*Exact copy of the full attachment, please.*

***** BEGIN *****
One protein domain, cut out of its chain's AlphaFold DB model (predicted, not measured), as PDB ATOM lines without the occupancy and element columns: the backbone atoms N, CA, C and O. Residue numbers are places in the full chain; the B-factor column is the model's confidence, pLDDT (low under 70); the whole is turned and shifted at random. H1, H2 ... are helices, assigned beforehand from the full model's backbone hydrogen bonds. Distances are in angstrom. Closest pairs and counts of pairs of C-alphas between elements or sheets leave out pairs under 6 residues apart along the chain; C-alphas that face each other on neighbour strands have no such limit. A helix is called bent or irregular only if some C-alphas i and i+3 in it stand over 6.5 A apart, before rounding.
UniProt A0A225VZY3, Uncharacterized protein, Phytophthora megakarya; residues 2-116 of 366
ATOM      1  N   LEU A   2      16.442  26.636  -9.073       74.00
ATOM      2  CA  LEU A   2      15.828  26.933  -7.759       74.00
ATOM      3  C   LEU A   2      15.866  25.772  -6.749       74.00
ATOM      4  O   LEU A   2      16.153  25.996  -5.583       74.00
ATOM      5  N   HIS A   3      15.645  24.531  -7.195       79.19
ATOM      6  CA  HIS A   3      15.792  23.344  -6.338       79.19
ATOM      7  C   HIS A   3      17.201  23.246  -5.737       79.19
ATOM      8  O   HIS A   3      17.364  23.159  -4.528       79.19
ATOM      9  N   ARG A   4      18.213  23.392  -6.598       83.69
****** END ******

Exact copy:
One protein domain, cut out of its chain's AlphaFold DB model (predicted, not measured), as PDB ATOM lines without the occupancy and element columns: the backbone atoms N, CA, C and O. Residue numbers are places in the full chain; the B-factor column is the model's confidence, pLDDT (low under 70); the whole is turned and shifted at random. H1, H2 ... are helices, assigned beforehand from the full model's backbone hydrogen bonds. Distances are in angstrom. Closest pairs and counts of pairs of C-alphas between elements or sheets leave out pairs under 6 residues apart along the chain; C-alphas that face each other on neighbour strands have no such limit. A helix is called bent or irregular only if some C-alphas i and i+3 in it stand over 6.5 A apart, before rounding.
UniProt A0A225VZY3, Uncharacterized protein, Phytophthora megakarya; residues 2-116 of 366
ATOM      1  N   LEU A   2      16.442  26.636  -9.073       74.00
ATOM      2  CA  LEU A   2      15.828  26.933  -7.759       74.00
ATOM      3  C   LEU A   2      15.866  25.772  -6.749       74.00
ATOM      4  O   LEU A   2      16.153  25.996  -5.583       74.00
ATOM      5  N   HIS A   3      15.645  24.531  -7.195       79.19
ATOM      6  CA  HIS A   3      15.792  23.344  -6.338       79.19
ATOM      7  C   HIS A   3      17.201  23.246  -5.737       79.19
ATOM      8  O   HIS A   3      17.364  23.159  -4.528       79.19
ATOM      9  N   ARG A   4      18.213  23.392  -6.598       83.69